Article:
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Human Rights in Criminal Proceedings by Trechsel, Stefan

Part Three The Specific Rights of the Defence, Ch.7 The Right to be Presumed Innocent

From: Human Rights in Criminal Proceedings

Stefan Trechsel

From: Oxford Public International Law (http://opil.ouplaw.com). (c) Oxford University Press, 2015. All Rights Reserved.date: 05 June 2020

Subject(s):
Presumption of innocence — Right to fair trial — Judicial independence/impartiality — Right to silence — Witnesses — Burden of proof (and jurisdiction) — Burden of proof — Drug trafficking — Rape and sexual violence — Equality of arms — Fact-finding and inquiry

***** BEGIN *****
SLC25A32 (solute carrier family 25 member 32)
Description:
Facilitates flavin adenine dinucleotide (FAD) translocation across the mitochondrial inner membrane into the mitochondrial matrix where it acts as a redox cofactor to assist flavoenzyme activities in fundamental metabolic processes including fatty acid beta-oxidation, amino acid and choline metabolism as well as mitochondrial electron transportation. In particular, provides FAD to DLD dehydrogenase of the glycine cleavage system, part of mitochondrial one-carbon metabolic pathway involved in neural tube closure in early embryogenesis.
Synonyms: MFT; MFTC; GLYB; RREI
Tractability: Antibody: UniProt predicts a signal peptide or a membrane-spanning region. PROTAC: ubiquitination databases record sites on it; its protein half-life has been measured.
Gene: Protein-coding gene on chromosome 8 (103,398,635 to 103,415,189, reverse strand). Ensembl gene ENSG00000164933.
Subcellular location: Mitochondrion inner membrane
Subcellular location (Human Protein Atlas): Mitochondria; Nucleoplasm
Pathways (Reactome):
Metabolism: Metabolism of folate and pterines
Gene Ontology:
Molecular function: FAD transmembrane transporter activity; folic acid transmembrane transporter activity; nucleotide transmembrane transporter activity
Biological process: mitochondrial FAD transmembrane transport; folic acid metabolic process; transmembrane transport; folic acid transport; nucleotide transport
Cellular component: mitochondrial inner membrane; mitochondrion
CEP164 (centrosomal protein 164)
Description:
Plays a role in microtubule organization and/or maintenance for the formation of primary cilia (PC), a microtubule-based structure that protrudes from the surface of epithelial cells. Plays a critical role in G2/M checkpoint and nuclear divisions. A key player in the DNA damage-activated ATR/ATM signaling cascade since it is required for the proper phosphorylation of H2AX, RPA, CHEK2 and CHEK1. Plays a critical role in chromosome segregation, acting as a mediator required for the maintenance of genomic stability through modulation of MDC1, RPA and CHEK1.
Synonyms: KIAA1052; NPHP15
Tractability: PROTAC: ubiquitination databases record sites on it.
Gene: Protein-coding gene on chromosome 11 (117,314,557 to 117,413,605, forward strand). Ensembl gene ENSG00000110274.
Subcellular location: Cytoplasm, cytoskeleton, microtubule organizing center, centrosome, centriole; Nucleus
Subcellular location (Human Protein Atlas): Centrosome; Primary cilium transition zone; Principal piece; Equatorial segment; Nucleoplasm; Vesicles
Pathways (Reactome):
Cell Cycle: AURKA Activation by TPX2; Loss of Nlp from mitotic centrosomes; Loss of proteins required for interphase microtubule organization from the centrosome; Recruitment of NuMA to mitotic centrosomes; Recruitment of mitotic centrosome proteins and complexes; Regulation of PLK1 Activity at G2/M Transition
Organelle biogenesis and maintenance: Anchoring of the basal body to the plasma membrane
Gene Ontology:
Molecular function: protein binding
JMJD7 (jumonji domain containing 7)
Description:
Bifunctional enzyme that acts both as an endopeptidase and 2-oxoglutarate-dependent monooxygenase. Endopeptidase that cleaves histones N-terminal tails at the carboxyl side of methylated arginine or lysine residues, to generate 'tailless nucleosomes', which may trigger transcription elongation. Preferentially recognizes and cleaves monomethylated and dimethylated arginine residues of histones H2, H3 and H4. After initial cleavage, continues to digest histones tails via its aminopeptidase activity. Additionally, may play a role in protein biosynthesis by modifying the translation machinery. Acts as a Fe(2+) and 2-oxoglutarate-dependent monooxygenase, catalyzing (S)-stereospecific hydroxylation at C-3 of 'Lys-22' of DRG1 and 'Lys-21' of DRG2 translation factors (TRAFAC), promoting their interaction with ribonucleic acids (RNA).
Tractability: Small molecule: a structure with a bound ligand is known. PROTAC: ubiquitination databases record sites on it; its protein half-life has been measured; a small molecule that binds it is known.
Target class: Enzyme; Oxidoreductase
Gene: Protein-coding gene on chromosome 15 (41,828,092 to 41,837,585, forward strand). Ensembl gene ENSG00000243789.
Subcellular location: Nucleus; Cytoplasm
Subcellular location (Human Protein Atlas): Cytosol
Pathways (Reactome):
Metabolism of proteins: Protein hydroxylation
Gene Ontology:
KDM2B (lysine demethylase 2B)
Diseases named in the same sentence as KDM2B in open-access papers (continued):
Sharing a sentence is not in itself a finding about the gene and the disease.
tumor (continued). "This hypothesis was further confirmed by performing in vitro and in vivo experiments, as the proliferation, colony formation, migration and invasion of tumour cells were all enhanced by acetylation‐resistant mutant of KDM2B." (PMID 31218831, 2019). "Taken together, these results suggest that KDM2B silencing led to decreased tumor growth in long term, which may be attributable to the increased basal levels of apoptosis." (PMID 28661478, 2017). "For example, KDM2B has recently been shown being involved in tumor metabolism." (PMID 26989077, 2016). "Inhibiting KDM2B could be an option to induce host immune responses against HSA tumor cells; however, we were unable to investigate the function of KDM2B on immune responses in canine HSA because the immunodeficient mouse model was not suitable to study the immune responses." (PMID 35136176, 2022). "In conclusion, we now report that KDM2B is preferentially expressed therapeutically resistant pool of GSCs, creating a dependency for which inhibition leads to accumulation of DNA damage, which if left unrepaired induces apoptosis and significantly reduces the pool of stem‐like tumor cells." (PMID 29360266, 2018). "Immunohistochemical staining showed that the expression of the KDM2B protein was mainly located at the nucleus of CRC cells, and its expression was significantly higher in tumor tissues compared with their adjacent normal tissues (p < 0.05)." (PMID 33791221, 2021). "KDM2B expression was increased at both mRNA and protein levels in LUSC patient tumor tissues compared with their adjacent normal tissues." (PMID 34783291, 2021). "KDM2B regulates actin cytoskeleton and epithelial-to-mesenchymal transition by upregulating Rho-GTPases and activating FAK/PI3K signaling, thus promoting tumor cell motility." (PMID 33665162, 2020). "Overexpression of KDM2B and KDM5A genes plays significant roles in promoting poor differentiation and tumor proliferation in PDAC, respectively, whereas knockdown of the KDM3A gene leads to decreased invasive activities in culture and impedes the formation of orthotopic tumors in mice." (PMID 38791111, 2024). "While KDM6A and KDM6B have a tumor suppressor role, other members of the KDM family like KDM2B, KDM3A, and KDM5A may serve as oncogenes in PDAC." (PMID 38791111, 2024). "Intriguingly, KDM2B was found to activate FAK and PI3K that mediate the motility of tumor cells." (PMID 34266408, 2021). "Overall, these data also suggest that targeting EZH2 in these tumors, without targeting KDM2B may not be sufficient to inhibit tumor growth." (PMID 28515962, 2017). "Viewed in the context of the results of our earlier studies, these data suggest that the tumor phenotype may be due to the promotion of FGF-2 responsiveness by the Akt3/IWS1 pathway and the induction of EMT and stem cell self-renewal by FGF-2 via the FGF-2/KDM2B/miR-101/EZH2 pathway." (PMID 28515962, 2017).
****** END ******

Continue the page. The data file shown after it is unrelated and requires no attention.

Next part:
The right to be presumed innocent is spelled out in the International Covenant on Civil and Political Rights (ICCPR), the European Convention on Human Rights (ECHR), and the American Convention on Human Rights (ACHR). The restriction of the application of the specific fair-trial rights to criminal proceedings, as opposed to civil, administrative, disciplinary, or other proceedings, is legitimate. This chapter discusses the general characteristics of the guarantee of the right to be presumed innocent, and presents definitions of ‘charged with a criminal offence’, ‘presumed’, ‘innocent’, ‘proved’ guilty, and proved guilty ‘according to law’. The relationship between the presumption of innocence and other aspects of the right to a fair trial is discussed, along with the specific problems arising with the guarantee, the ‘outcome-related’ aspects of the guarantee, and the ‘reputation-related’ aspects of the guarantee.

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